The family moved in 1883 to New York City and then to Atlantic City, New Jersey, where Robert discovered his love of painting and in 1886 enrolled at the Pennsylvania Academy of the Fine Arts in Philadelphia. His instructors there were Thomas Anshutz, James B. Kelly and Thomas Hovenden. In 1888 he left for the Academie Julian in Paris to study with William Bouguereau and Tony Robert-Fleury before attending the prestigious Ecole des Beaux Arts. Upon his return to the US in 1891 he resumed his studies at the Pennsylvania Academy under Robert Vonnoh. By 1892 Henri had begun to teach art at the Philadelphia School of Design for Women. About the same time he gathered some of his followers to sketch and discuss the philosophy of writers such as Ralph Waldo Emerson, Walt Whitman, Emile Zola and Henry David Thoreau. At this "Charcoal Club" is where Henri met John Sloan who was at that time an illustrator for the Philadelphia Press. Three other painters who made up the "Philadelphia Four" group of painters with Sloan were William Glackens, George Luks and Everett Shinn.
By 1895 Robert was already questioning not only the traditional training he had gotten but also the impressionist style, which he now called the "new academicism." He was introduced to the practice of painting on pochades, tiny wood panels that could be easily carried anywhere to capture spontaneous scenes on the street. This was an important introduction to the emotional realism he became known for. He was impressed by the realist style of Dutch painter Franz Hals, and taught his students to really observe and quickly capture their own interpretation of the essence of their subject matter.
While on a trip to Paris in 1898, the French government purchased his painting La Neige (The Snow) for the Musee du Luxembourg. Upon his return in 1902 Henri taught at the Chase School of Art and the New York School of Art, where his students included George Bellows, Maurice Becker, Stuart Davis, Rockwell Kent and Edward Hopper. It was during this same period of time that he primarily left landscape painting to take up portrait work. He continued to travel for the rest of his life, but the work was portraiture of interesting people he met on his journeys.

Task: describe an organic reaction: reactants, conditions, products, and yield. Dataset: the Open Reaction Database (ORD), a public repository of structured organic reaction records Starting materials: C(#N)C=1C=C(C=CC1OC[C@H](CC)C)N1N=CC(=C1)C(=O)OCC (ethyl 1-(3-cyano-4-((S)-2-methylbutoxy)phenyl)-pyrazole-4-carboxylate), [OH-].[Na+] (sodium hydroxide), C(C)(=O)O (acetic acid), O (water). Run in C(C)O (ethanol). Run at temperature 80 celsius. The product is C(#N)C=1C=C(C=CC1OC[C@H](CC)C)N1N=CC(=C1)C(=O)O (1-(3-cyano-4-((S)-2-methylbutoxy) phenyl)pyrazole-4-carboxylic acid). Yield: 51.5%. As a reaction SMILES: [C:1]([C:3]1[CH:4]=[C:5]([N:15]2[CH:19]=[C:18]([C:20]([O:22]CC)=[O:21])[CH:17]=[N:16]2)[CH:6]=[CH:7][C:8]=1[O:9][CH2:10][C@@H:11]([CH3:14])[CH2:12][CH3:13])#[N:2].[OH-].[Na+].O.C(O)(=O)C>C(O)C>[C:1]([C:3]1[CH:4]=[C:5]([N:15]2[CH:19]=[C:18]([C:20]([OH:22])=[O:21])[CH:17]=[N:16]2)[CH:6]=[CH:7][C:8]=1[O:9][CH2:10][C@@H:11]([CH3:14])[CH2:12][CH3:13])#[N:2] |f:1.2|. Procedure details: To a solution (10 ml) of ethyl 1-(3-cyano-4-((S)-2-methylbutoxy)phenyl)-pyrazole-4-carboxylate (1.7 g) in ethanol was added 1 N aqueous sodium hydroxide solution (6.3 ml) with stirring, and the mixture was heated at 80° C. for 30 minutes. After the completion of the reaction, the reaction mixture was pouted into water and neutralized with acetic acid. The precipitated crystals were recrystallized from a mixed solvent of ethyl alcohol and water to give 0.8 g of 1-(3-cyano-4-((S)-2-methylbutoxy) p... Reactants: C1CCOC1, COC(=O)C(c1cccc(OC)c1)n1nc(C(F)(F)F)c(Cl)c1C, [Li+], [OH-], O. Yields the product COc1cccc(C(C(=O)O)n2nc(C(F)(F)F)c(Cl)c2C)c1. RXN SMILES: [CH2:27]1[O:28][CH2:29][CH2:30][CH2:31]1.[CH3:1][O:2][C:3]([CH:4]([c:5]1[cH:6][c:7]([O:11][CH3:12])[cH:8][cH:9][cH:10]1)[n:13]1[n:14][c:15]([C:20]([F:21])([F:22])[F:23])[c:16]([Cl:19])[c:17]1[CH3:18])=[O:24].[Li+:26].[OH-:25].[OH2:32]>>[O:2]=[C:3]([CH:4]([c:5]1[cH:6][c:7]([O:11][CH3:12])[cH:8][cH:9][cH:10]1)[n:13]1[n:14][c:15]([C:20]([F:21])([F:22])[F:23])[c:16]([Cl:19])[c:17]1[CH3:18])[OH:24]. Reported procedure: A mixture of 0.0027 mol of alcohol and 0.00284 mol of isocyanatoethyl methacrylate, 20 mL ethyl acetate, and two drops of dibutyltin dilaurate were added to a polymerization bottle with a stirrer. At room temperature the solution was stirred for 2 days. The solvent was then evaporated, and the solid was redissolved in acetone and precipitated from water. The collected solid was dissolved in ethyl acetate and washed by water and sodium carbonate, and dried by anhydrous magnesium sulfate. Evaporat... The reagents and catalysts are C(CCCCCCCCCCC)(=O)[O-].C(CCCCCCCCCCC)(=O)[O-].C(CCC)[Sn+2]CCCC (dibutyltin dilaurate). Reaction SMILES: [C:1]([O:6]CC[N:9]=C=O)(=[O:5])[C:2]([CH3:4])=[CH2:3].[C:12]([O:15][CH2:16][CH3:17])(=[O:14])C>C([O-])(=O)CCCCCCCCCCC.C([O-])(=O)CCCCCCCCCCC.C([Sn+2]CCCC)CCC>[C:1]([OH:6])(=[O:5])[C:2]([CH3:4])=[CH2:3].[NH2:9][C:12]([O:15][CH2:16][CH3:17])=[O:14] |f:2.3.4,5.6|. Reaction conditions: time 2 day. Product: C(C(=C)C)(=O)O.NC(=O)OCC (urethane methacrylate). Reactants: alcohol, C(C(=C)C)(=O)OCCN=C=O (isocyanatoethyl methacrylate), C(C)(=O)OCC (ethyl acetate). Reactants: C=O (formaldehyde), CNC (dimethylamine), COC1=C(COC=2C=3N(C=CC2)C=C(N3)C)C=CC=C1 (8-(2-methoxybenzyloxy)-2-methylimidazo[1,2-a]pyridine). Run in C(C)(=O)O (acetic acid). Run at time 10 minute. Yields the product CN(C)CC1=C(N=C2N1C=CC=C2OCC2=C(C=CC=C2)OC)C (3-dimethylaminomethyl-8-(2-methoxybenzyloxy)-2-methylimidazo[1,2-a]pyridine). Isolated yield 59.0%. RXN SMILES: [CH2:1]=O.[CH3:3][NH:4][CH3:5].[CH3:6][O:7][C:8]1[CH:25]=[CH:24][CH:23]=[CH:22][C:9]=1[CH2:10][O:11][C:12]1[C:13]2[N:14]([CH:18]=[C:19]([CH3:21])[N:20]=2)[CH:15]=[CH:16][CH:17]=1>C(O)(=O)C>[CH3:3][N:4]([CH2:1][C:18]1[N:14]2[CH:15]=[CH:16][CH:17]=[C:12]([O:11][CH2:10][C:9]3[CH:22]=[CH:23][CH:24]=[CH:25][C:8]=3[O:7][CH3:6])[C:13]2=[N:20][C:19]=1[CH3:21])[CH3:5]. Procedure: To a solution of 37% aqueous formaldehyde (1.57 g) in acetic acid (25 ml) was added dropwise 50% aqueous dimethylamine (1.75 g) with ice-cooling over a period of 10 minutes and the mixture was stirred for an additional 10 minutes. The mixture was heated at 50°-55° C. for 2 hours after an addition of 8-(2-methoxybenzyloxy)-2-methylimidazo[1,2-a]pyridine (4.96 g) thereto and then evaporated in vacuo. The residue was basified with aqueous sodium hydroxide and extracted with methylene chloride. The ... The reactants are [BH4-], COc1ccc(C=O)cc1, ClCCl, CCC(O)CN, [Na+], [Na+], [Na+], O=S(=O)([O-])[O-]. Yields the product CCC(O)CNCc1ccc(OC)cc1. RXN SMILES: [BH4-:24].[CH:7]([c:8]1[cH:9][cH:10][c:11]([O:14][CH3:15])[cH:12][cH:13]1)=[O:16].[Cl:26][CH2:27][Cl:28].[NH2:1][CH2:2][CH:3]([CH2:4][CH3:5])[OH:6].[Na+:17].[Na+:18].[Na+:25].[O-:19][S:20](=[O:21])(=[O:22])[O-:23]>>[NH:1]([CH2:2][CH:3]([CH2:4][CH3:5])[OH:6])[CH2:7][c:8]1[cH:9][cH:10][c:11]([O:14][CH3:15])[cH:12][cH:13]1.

He was elected to the National Academy of Design in 1906 but left after his fellow jurors rejected the work of his fellow artists for the 1907 exhibition. He referred to the Academy as a "cemetery of art" and set about forming a group show of his own. His show at the Macbeth Gallery in 1908 was called "The Eight" because of the eight artists showing their work. Added to the "Philadelphia Four" and Henri were Maurice Prendergast, Ernest Lawson and Arthur B. Davies. This group would later be associated with the Ashcan School, though the term was not used until 1934. This name represented a change from subject matter reflecting "public taste" to painting the everyday street scenes - whether or not they were considered something of beauty. This kind of artwork became known as Social Realism.